Can you imagine losing custody to an athlete whose time commitment and demands are so great? You would have to be a complete disaster to face such a risk. She may be concerned the Court may put the kids with Dwayne and has sour grapes against this gal because she actually may have a good relationship with her kids. Maybe she hopes to cause a rift between Wade and his girlfriend by dragging her into litigation and hoping she says to Wade she can’t stand it. The lawsuit may be short lived.
On Friday, February 19, 2010, as reported by Golf.com, Tiger Woods issued a public apology for his “transgressions” and claims he’s not sure he’ll play golf soon.
Yes, he was wooden. Yes, he said exactly what you expected. But what would you have had him say? Woods’ apology was unconditional and he seemed contrite. He is fighting to recapture his dignity under impossible circumstances. He is all world in golf, but a stumbling bar mitzvah boy on the dais. And maybe that is how it should be.
Juries understand real sentiment, and perhaps most often when it is expressed haltingly. His defense of his family being hounded was real and likely heartfelt. The only question was timing. As noted by Wayne Drash on CNN.com’s article, Does Tiger Woods’ apology hold weight, why do this during the Olympics? Why do this during a golf tourney? If you want support from your fellows, support them by picking the right moment (also a question during trials).
Many have criticized his failure to take questions, but again, a good trial lawyer tries to limit damage. I expect that there will be tons of critical commentary against Tiger on this one, but to me he came in at about par.
In T.J. Quinn’s ESPN.com article, "Judge dismisses most of Clemen’s suit," it was reported that U.S. District Court Judge Keith Ellison dismissed most of Roger Clemens’ allegations regarding what Brian McNamee told federal investigators because they came at the request of federal authorities who wanted him to cooperate with the investigation. Ellison did allow Clemens to pursue statements McNamee made to Clemens’ former teammate Andy Pettitte and a Sports Illustrated reporter about the pitcher’s use of steroids. On June 30, 2009, Ellison reaffirmed his decision. Several months later, ESPN.com reported that the judge dismissed the rest of Clemens’ suit.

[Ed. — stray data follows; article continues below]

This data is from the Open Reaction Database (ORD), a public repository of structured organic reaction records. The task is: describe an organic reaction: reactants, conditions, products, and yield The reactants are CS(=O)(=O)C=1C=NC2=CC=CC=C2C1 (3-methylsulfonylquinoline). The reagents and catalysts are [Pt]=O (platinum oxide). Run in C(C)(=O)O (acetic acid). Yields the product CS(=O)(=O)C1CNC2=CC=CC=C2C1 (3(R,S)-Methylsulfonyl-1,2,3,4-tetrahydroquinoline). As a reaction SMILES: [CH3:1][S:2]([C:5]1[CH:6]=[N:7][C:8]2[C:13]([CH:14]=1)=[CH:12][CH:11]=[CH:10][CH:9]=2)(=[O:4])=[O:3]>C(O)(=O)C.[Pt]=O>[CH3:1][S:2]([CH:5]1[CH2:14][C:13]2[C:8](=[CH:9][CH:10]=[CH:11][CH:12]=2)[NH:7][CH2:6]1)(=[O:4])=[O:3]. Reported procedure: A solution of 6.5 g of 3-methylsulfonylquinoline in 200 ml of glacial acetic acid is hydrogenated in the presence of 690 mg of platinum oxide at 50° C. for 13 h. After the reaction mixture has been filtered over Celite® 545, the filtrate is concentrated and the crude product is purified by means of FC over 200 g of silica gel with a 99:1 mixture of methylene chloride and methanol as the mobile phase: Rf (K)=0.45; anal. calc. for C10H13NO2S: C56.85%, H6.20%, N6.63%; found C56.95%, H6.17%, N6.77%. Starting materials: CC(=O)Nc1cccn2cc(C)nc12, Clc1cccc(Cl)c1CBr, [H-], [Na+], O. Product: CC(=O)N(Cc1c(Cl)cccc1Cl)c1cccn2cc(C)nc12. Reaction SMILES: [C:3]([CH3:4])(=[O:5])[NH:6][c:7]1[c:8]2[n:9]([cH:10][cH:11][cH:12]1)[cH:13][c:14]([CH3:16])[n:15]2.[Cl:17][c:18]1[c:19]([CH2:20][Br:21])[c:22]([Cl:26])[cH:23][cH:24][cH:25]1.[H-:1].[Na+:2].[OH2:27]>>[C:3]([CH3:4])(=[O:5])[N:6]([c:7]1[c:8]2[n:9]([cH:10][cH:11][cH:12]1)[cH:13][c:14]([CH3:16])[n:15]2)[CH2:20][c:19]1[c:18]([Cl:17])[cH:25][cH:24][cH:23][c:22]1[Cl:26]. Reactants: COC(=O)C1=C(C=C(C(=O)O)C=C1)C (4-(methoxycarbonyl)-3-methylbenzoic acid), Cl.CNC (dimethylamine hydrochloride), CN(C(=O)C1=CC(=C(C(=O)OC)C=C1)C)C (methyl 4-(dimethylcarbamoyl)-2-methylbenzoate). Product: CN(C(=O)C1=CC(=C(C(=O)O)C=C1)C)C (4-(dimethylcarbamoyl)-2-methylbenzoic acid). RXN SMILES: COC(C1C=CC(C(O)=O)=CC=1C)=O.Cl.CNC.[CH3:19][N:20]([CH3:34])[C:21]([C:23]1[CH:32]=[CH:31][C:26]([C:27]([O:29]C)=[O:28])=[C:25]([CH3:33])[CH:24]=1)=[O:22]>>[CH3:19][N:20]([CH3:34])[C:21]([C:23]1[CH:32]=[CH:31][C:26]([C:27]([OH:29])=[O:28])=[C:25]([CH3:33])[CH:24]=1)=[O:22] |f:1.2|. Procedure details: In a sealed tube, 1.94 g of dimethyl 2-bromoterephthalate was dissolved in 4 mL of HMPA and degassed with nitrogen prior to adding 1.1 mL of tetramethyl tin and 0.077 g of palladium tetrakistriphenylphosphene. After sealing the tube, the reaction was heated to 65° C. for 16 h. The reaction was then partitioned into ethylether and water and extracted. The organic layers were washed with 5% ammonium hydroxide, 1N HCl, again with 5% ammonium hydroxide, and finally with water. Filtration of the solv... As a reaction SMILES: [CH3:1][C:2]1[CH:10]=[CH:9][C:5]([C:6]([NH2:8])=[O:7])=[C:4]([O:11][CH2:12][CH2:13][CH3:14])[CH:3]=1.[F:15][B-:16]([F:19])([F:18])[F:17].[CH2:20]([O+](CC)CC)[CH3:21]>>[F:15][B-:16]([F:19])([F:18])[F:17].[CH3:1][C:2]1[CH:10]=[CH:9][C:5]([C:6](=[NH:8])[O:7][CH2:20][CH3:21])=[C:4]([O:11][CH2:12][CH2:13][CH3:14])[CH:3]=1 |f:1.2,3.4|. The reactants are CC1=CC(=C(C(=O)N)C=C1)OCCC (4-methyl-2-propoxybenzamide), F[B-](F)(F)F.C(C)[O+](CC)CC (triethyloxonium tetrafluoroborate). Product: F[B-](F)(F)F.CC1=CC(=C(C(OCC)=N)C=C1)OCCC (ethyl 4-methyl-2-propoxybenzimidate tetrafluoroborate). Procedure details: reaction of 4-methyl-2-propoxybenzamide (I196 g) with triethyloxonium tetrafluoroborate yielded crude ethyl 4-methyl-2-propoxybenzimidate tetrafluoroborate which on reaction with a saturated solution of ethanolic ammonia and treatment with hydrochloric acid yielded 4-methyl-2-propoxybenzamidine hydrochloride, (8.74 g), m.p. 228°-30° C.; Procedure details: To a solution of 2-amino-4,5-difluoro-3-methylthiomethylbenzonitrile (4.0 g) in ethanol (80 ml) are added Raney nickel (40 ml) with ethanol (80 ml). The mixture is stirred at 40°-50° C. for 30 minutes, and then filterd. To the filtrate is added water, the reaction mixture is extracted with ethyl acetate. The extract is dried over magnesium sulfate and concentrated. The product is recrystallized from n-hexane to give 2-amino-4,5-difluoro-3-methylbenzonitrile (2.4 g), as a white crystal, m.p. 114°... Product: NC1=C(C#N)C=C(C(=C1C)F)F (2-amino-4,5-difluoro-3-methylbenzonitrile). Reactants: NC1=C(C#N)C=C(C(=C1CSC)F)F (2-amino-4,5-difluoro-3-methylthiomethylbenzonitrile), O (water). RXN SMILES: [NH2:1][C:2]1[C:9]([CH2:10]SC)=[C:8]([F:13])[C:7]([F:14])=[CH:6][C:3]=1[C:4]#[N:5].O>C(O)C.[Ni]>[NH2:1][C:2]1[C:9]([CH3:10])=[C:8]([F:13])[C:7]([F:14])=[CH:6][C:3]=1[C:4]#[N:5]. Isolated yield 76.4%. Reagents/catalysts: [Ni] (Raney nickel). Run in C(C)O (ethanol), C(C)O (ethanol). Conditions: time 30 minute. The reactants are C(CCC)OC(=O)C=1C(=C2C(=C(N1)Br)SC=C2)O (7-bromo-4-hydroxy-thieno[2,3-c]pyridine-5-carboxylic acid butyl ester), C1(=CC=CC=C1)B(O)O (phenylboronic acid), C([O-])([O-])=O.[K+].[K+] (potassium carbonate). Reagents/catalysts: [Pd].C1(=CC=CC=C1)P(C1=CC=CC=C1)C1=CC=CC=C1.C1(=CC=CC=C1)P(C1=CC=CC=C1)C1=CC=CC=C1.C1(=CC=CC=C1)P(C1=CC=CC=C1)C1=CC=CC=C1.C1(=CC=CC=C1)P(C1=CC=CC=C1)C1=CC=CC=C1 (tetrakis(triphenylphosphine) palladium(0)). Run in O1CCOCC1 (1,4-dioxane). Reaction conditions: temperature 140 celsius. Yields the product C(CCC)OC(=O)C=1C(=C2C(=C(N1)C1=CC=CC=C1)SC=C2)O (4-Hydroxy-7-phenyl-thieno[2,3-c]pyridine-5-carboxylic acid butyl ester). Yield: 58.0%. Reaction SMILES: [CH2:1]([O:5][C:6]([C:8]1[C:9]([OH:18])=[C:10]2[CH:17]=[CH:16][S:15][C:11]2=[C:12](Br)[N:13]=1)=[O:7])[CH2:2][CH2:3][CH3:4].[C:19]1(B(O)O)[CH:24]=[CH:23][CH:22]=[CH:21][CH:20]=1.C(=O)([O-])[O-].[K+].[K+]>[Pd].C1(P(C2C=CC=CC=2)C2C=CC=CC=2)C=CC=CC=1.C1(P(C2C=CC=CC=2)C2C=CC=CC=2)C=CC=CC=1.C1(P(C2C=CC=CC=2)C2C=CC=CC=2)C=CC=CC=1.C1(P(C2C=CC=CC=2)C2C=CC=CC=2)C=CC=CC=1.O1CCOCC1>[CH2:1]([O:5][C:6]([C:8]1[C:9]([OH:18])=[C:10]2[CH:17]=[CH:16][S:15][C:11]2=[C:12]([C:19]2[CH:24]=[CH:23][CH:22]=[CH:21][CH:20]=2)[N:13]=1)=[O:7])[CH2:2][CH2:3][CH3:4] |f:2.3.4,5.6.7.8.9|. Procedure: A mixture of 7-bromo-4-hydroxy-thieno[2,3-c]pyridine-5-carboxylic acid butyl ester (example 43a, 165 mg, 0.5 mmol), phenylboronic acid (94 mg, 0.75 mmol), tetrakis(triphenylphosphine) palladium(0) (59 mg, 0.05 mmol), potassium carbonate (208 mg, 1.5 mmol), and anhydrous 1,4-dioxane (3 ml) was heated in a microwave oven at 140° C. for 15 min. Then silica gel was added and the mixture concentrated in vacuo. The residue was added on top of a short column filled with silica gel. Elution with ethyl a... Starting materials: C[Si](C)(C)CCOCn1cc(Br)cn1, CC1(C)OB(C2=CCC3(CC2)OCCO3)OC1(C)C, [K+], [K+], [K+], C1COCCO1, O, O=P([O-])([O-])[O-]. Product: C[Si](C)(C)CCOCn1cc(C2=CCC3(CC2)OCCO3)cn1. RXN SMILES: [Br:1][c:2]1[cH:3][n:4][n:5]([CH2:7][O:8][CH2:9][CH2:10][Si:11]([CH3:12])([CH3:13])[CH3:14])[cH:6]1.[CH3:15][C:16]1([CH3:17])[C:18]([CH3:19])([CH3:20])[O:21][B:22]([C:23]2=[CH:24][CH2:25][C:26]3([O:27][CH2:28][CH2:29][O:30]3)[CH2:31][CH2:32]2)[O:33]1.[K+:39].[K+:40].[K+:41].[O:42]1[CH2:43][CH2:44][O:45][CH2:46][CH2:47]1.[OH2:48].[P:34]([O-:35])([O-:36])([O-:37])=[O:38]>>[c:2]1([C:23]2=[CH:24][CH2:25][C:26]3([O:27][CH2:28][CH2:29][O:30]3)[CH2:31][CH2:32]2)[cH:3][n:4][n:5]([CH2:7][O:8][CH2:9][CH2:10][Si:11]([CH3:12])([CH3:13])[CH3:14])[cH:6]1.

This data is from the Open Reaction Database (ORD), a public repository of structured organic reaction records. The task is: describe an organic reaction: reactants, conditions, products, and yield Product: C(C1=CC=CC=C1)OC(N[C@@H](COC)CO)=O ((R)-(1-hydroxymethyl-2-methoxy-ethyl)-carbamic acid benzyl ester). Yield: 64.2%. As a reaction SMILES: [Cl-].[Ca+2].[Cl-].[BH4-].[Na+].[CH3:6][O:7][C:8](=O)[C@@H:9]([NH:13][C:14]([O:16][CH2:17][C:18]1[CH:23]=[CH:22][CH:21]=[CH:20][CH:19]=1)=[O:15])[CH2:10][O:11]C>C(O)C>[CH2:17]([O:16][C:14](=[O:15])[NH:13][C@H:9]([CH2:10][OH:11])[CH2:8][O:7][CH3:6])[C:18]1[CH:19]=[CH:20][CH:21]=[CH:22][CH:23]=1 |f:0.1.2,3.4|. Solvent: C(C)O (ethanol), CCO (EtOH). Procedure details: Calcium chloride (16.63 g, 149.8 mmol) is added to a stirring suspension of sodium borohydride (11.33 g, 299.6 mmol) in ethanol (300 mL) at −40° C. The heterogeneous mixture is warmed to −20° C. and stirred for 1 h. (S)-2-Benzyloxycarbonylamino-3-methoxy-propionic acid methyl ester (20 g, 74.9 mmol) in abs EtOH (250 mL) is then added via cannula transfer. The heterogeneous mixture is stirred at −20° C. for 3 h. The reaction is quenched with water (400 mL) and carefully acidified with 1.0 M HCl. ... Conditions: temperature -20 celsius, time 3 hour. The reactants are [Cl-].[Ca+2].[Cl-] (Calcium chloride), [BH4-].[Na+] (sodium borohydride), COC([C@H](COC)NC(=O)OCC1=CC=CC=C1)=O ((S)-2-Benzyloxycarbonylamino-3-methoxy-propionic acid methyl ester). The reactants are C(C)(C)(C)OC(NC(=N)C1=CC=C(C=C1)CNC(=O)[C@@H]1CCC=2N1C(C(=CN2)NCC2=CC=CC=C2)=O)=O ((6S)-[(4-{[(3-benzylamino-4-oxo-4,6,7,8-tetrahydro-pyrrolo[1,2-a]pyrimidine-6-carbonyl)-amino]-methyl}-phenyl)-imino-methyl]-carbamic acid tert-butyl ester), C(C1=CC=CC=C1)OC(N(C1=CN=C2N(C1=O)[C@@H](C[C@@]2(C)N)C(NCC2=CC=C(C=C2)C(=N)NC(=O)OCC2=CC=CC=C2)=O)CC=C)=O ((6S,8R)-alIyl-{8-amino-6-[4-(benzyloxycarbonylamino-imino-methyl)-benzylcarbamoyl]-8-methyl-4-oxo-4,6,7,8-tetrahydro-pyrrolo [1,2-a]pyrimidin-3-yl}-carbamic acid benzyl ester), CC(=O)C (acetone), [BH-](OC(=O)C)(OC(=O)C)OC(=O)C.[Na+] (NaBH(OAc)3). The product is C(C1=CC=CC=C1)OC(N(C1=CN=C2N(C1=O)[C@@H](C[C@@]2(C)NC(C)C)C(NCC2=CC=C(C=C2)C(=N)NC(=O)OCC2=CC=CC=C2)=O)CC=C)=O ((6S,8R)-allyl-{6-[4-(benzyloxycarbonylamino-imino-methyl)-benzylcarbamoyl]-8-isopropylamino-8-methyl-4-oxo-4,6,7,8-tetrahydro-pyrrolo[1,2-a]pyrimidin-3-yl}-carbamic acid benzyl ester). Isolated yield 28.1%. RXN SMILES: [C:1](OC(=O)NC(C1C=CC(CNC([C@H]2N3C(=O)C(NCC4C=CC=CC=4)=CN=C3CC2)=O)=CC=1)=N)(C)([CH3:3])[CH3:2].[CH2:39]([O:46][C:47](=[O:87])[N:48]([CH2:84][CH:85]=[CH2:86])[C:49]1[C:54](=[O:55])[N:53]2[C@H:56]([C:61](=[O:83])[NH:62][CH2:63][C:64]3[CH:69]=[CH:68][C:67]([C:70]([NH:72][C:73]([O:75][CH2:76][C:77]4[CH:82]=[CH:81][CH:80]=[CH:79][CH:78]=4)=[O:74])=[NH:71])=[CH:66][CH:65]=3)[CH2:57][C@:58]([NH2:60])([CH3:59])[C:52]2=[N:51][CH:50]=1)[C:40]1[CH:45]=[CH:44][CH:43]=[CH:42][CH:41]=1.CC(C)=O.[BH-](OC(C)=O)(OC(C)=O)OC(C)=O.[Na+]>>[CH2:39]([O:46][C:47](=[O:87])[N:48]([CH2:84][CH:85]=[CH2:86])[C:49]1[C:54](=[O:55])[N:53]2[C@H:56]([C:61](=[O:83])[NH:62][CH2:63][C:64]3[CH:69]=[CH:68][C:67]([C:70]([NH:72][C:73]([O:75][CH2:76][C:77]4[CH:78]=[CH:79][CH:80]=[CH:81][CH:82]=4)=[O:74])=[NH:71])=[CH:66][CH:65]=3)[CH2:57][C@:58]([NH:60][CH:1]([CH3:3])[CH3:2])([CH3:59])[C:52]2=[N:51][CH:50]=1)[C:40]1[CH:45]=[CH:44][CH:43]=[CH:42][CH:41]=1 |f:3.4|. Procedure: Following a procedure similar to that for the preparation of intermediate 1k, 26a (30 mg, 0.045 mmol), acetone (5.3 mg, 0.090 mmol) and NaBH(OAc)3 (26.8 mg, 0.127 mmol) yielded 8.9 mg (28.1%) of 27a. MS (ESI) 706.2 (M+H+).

Clemens’ chances of winning were trimmed by the high legal standard he must meet.
In order to succeed, Clemens should have shown the following:
- The publication of the statements was intentional
- The statements were of:
- that he suffered damages.
However, because Clemens is an public figure, he should have also shown McNamee acted with malice in making the statements. Malice involves knowledge that the statements were false. Malice, by itself, set a very high bar for Clemens to reach.
Interestingly, in August 2009, McNamee filed a defamation lawsuit against Clemens, claiming Clemens waged a public relations war against McNamee intended to make him look like a liar before the public.
Taken as a whole, both Clemens’ dismissed claims and McNamee’s claims for defamation appear as a vindication effort more than anything else. Their reputations have been severely affected in the public eye, and mitigation efforts are in order.
On August 26, 2009, the 9th Circuit Court of Appeals ruled that the federal government overstepped its bounds when federal agents illegally seized the urine samples of 104 baseball players who allegedly tested positive in 2003. (Court’s Decision.pdf). The court ruled that the agents were entitled only to samples from the 10 players named on the initial search warrant. The Major League Baseball Players Association represents the players in this case.
The 4th Amendment to the U.S. Constitution protects people from unreasonable search and seizures by the government. A search that violates a person’s reasonable expectation of privacy is illegal unless the government agent has a warrant, which must be executed properly. A warrant is properly if, among other things, the person or place searched or seized is within the scope of the warrant. Items outside of the warrant’s scope may be seized if in “plain view,” which means the items must be immediately apparent to the searching agent. If not in “plain view,” then a warrant must be secured first for the additional items.
The urine samples for the non-warrant-listed players were seized after an agent saw the drug-testing results from an Excel spreadsheet of these players. The initial display on the screen was only of the 10 players listed in the warrant. However, the agent continued to scroll to the right of the screen and found additional names of players who had failed drug testing. The Court ruled that these results were not in “plain view” because the agent had to scroll to the right of the screen until the additional names appeared.
The U.S. government is considering whether to appeal this decision to the U.S. Supreme Court. If appealed and upheld, this case will extend 4th Amendment rights to your computer screen as well!